The world has been faced with an unprecendented threat from a deadly virus which does present a grave danger to the health and well being of millions. Multiple failures in response to the virus, and then response to the economic crisis, have worsened this situation well beyond what it should have been. What if there was a way to avoid the economic damage and allow a very fast recovery of the economy while at the same time allowing for measures that protect human life such as stay at home orders? What if there was a way to temporarily close stores etc to stop the virus spread while ensuring these businesses survive and the economy remains healthy? Thus helping to control the spread of the virus through gyms, theaters and so on, while at the same time ensuring these businesses remain health and survive? There is. If interested, read on.

The narrative has often been that dealing with the threat of the virus has involved a choice between protecting human life from the virus spread and the economy. That is, to stop the spread of the virus, had to involve damaging the economy with stay at home orders and business shut downs, and that it was an unavoidable situation that a stay at home order and a business shut down had to involve economic calamatity. There was no way to avoid the economic calamity, it has been shown. In response to this, many have therefore made the argument that the economic damage from business shutdowns would result in a worse economic effect than the virus. They argue it might be better to let the virus kill more people in exchange for less economic damage and people should tolerate such in order to prevent damage to the economy.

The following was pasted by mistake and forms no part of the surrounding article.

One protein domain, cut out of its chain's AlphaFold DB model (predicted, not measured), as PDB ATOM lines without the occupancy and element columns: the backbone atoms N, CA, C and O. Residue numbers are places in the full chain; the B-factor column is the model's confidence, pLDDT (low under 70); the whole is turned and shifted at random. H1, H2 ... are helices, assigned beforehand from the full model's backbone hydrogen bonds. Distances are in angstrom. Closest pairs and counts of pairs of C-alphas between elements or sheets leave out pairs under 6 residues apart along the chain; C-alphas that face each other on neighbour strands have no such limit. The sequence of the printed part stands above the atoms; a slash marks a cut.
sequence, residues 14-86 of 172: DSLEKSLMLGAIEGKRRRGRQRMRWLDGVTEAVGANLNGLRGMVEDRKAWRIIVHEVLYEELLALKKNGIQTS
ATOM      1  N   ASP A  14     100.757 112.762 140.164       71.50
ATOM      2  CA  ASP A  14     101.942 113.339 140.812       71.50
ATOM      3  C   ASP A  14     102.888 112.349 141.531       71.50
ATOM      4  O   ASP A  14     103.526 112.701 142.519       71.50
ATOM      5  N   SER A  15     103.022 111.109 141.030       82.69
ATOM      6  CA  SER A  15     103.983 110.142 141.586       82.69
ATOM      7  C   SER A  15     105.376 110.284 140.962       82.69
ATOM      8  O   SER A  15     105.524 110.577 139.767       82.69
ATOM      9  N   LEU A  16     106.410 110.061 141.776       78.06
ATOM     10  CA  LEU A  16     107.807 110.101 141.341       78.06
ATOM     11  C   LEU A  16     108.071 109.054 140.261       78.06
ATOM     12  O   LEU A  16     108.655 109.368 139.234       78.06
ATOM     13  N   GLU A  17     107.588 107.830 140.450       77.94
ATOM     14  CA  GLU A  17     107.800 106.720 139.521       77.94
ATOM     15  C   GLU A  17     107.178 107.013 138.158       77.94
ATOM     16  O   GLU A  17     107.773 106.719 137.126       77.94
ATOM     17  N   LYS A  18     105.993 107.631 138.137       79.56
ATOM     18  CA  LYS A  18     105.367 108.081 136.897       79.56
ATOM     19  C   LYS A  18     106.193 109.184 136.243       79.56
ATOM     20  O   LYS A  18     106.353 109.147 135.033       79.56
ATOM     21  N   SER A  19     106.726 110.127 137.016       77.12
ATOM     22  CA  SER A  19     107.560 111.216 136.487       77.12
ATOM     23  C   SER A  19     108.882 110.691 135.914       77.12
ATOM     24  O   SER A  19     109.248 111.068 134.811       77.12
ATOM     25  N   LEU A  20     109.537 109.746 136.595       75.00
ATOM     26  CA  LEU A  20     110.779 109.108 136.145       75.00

These narratives are oblivious to several key facts and seem to be mired in various limited assumptions and calculations.

As we will explain, it is importand and a key way to maintain the health of the economy is a Tax on unspent income. This tax will encoruage spending and allow the economy to recover at the same time allowing funding of programs to help closed businesses while not impacting taxpayers spending on essential goods and services. This simply involving taxing the income that people do not use for purchasing essential goods and services, rather than all of their income. It does not impact their spending on essential goods and services, or even a larger number of goods and services, thus it encoruages spending which will drive demand in the economy, thus counteracting a recession. It is NOT a wealth tax, just a tax on income however. We oppose wealth taxes, but this offers a better solution.